How Strong Customer Authentication works
This article gives an overview of Strong Customer Authentication, a way to add additional security to online payments required by European legislation starting from September 14th, 2019.
In September 14th, 2019, new European regulation will begin requiring Strong Customer Authentication (SCA) for online payments from European customers.
This means that customers are sometimes asked to verify their purchases by an additional security layer called 3D Secure 2. Typically, this means that an online payment has to be verified via a customer’s online bank or mobile verification when conducting the payment.
The default transaction process of Sharetribe Flex and the Flex Template for Web (FTW) offer out-of-the-box support for SCA. This article helps you understand how exactly transactions using SCA will work in the default process.
Remember that this is just a default: you can make adjustments to this process as you wish, as long as you comply with the SCA requirements when dealing with payments by European customers.
From the customer's perspective, most transactions are business as usual: they make the payment normally by entering their credit card details, and that's it. However, on some occasions, they are presented with a popup that requires them to connect to their online bank to verify the transaction. The experience that follows depends on the bank of the customer. Each bank has their own user interface for this process. The example below is from a Finnish bank Osuuspankki.
At the point when the popup is presented, the transaction has already been initiated. If your marketplace is using availability management, the corresponding slots have been booked from the calendar of the provider, and the provider already sees that a transaction has been initiated if they go to their inbox. They also notice that it's still pending payment verification.
By default, the provider doesn't get an email notification about the transaction yet at this point because the payment has not yet been completed.
The customer now has 15 minutes to verify their transaction through their online bank. If this is done successfully, their credit card is preauthorized normally, and the provider is notified of an incoming booking by email.
If the customer fails to verify the transaction during the 15-minute timeframe, the transaction is automatically moved to the state "payment expired". At this point, the booking is canceled, and the booked dates or time slots are freed. If the customer wanted to try the purchase again, they'd have to initiate a new transaction. Both parties will continue to see the expired booking in their inboxes.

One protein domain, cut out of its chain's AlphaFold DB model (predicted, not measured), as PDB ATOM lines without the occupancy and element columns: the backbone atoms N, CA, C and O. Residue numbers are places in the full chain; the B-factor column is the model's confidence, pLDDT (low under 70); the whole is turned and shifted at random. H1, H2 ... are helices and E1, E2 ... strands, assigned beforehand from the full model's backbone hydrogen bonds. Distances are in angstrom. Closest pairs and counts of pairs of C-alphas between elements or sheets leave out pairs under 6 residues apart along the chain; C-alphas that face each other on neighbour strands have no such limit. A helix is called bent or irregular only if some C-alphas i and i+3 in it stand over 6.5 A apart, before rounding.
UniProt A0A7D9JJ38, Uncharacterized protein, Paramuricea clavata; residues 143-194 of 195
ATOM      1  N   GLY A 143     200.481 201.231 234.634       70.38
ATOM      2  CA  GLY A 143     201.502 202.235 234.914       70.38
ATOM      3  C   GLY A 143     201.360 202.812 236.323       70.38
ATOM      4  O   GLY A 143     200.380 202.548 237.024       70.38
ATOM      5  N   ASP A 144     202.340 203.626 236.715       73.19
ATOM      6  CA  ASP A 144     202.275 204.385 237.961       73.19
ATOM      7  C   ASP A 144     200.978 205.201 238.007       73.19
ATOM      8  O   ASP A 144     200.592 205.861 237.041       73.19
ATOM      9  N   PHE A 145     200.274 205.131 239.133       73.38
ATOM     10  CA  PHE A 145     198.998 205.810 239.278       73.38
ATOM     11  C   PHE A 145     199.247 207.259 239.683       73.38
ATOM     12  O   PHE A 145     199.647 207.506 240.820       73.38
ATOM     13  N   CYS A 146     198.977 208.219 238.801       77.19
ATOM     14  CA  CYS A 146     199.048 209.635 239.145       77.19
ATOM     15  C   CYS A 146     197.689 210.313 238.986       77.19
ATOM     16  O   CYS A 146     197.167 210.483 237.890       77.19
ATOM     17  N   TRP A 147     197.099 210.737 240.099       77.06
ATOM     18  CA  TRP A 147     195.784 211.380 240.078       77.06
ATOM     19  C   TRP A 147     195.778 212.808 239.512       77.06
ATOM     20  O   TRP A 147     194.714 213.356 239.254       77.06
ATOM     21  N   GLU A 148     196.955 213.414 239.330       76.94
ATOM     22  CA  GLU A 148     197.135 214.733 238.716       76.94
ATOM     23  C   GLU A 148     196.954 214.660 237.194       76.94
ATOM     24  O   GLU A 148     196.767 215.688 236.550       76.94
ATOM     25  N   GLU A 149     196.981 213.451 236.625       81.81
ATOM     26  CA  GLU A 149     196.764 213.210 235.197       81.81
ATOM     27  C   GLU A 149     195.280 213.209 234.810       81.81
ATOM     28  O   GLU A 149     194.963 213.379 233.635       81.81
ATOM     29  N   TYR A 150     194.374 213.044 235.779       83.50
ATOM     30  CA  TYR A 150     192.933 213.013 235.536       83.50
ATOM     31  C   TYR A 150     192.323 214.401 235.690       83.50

If the customer fails to verify the transaction within the 15-minute timeframe, it's probably a good idea that you contact the customer in question to ask what went wrong. After all, they entered their credit card details and pressed the button to initiate the booking request, so they clearly want to go through with the booking. In Console, you can easily see all the transactions that failed because a payment expired.
If you want, you can also decide to notify the provider automatically by email if there's a failed payment. This allows the provider to go to their inbox and send a message to the customer to help them complete the booking.
If you want to be able to accept payments from European customers in your marketplace, your payment process must support SCA starting from September 14th, 2019. After this date, payments done by European credit cards with a payment process that doesn't support SCA might fail.
Even if you don't need to accept payments from European customers, it might still make sense for you to enable SCA for all transactions happening in your marketplace. The reason for this is that payments that have been successfully authenticated using 3D Secure are covered by a liability shift. From Stripe documentation: "Should a 3D Secure payment be disputed as fraudulent by the cardholder, the liability shifts from you to the card issuer. These types of disputes are handled internally, do not appear in the Dashboard, and do not result in funds being withdrawn from your Stripe account."
Credit card disputes can be costly to a marketplace. If disputes are causing you problems, enabling SCA can be a good idea.
If you created your Flex instance after July 2019, SCA is already enabled in your marketplace. You don't need to do anything to make it work.
If your Flex instance was created before July 2019, you will need to ask Sharetribe support to update your transaction process. Learn more about how the transaction process supporting SCA and Stripe integration works. If you're basing your development on Flex Template for Web version 3 or later, your user interface already supports SCA, but if you're using an earlier version of Flex Template for Web, you will also need to update your checkout user interface. Learn more about how to take SCA and Payment Intents into use.
If your marketplace has been processing transactions without SCA in the past, it's a good idea to make a couple of test payments with a real credit card before publishing the change to your users, so that you can see the SCA payment flow in action.